About domains

The term domain can refer either to a local subnetwork or to descriptors for sites on the internet (such as www.iu.edu):

  • Local subnetwork domains: On a local area network (LAN), a domain is a subnetwork made up of a group of clients and servers under the control of one central security database. Within a domain, users authenticate once to a centralized server known as a domain controller, rather than repeatedly authenticating to individual servers and services. Individual servers and services accept the user based on the approval of the domain controller.

    Indiana University's domain is ADS or ads.iu.edu. IU runs an Active Directory, the most advanced type of domain for domain controllers running Windows 2000 or later. There are many administrative differences between Active Directories and earlier domain types, but the experience is mostly the same.

  • Internet domains: On the internet, a domain is part of every network address, including website addresses, email addresses, and addresses for other internet protocols such as FTP, IRC, and SSH. All devices sharing a common part of an address, or URL, are said to be in the same domain. In the address https://www.iu.edu/about/index.html, iu is the domain, about is a directory in that domain, and index.html is a file in the directory.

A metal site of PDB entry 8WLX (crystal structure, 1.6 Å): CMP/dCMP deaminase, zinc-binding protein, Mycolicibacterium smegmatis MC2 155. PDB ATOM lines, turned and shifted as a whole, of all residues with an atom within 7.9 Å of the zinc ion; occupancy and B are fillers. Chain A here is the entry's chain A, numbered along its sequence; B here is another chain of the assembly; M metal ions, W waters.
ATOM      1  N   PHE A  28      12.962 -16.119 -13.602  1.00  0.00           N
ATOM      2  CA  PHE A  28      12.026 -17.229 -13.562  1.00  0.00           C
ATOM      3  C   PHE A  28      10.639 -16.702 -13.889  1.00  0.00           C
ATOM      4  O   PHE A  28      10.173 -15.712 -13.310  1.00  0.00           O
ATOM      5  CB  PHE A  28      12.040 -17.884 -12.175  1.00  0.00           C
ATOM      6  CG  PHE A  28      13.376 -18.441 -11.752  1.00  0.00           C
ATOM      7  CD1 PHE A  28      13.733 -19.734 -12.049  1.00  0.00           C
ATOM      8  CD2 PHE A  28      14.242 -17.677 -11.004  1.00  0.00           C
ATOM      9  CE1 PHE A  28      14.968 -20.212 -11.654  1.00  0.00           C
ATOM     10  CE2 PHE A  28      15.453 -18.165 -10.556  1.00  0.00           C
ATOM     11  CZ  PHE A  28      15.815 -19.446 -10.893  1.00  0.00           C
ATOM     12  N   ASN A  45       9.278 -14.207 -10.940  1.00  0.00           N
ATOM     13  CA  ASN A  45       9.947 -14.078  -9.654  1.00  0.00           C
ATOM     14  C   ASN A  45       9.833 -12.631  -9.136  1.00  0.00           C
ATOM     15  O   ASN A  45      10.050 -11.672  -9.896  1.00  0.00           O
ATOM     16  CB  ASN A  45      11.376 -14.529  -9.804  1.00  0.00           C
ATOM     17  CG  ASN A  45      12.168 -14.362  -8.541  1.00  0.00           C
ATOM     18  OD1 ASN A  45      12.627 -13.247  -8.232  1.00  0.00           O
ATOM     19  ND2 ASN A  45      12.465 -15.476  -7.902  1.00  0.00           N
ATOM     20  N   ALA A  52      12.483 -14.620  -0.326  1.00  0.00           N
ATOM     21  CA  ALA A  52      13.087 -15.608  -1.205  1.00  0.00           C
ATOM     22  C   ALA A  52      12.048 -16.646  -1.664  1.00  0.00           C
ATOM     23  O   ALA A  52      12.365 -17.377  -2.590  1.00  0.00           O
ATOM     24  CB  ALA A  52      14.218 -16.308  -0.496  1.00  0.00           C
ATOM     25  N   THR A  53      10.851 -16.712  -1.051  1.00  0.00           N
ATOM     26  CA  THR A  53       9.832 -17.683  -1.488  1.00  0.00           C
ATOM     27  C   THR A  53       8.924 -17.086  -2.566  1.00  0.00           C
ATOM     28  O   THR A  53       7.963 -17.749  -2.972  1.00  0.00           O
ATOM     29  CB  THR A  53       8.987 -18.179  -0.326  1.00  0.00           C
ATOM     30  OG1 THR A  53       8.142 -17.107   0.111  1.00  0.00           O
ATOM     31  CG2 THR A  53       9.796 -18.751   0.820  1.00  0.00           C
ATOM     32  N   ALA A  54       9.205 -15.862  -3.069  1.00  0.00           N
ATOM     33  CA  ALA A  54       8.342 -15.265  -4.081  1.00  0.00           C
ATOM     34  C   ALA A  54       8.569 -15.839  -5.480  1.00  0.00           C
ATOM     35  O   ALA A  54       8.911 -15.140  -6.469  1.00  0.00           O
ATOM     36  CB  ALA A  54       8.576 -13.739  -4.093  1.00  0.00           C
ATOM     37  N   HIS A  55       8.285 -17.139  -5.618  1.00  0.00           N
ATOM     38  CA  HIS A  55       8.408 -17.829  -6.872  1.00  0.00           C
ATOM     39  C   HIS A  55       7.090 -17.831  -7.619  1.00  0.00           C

To obtain a domain, you must purchase it from a domain registrar. You can choose a registrar from the list of accredited registrars.

    Internet domains are organized by level. Top Level Domains (TLDs) include generic TLDs (gTLDs), such as .com, .edu, .net, and .org, and country-code TLDs, such as .ca (Canada) and .uk (United Kingdom).

The governing body for domain names is ICANN (Internet Corporation For Assigned Names and Numbers), a non-profit corporation charged with overseeing the creation and distribution of TLDs.

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Last modified on 2024-02-05 13:56:40.